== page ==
In another implementation, one or more additional amplification devices are included, and the switching device is configured to couple the temporary energy storage device to the current-based input device during a first portion of a time period and to the amplification devices during a second portion of a time period.

In another implementation, a method of reducing the gain-bandwidth product, in a computerized axial tomography scanner, includes generating an input current signal with a current-based input device. The current-based input device is coupled to a temporary energy storage device. The temporary energy storage device is charged, during a first portion of a time period, with the input current signal to generate an input voltage signal. The current-based input device is uncoupled from the temporary storage device. The temporary energy storage device is coupled to an amplification device. The input voltage is received on the amplification device during a second portion of the time period.

The details of one or more implementations are set forth in the accompanying drawings and the description below. Other features and advantages will become apparent from the description, the drawings, and the claims.

BRIEF DESCRIPTION OF THE DRAWINGS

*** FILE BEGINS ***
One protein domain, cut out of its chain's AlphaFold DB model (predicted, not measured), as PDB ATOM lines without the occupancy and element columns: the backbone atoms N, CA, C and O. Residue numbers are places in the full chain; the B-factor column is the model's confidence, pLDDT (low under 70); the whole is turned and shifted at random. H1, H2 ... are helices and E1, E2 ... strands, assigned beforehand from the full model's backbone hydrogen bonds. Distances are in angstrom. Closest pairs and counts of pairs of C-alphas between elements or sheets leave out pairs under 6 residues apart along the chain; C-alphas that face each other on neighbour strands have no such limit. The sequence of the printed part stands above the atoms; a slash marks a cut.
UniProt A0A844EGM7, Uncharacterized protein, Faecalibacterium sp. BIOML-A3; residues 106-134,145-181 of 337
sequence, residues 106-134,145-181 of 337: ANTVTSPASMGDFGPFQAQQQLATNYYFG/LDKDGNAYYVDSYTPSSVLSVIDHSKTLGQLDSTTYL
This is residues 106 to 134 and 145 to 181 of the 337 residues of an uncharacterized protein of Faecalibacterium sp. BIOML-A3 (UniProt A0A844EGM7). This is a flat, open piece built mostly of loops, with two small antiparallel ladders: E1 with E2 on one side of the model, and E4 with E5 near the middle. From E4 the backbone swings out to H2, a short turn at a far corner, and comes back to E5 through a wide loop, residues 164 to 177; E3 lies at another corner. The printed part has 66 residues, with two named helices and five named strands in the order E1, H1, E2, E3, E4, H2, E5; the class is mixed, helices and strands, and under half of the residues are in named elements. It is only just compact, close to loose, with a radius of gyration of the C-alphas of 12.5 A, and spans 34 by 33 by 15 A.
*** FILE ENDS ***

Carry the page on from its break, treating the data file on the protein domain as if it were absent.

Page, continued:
FIG. 1 is a diagrammatic end view of a CT scanning system;

FIG. 2 is a block diagram of a single-amplifier channel of a data acquisition system of the CT scanning system of FIG. 1;

FIG. 3 is a block diagram of a multi-amplifier channel of a data acquisition system of the CT scanning system of FIG. 1; and

FIG. 4 is a flow chart of a method of reducing a gain-bandwidth product.

DETAILED DESCRIPTION OF THE PREFERRED EMBODIMENTS

Referring to FIG. 1, there is shown the typical elements of the third generation type of multi-channel CT scanner. The CT scanner 10 comprises a gantry including a gantry support frame 12 for rotatably supporting an annular disk 14 about an axis of rotation 16. The disk 14 has an opening 18 for receiving the object 20 to be scanned (e.g., a patient), the object typically being supported on a pallet/cantilevered table 22. The disk 14 supports an X-ray source 24 and detector array 26 on diametrically-opposed sides of opening 18. The beam 28 created by the source 24 is directed toward the detector array 26. The detector array includes a plurality of individual X-ray detectors, each of which provides a data signal to a channel of a multi-channel data acquisition system 30 (hereinafter DAS). The data received from the detector array 26 is processed by DAS 30 and stored in memory 32. A back projection computer 34 is adapted to process the data in a well-known manner using well-known algorithms so that the data is provided to a display processor 36 for archival storage 38, for providing a hard copy 40, and/or for displaying on a console 42.

Referring also to FIG. 2, there is shown a more-detailed view of a single channel 50 of DAS 30. As discussed above, detector array 26 includes a plurality of individual current-based X-ray detectors (e.g., X-ray detector 52), each of which provides an analog data (current) signal to one channel of DAS 30. Detector 52, whose characteristics include an inherent capacitance 54, typically range in detector area from a one square millimeter detector having a capacitance of fifty picofarads to a four square millimeter detector having a capacitance of two-hundred picofarads. An example of detector 52 is a photodiode that is capable of monitoring the levels of radiation received from X-ray source 24.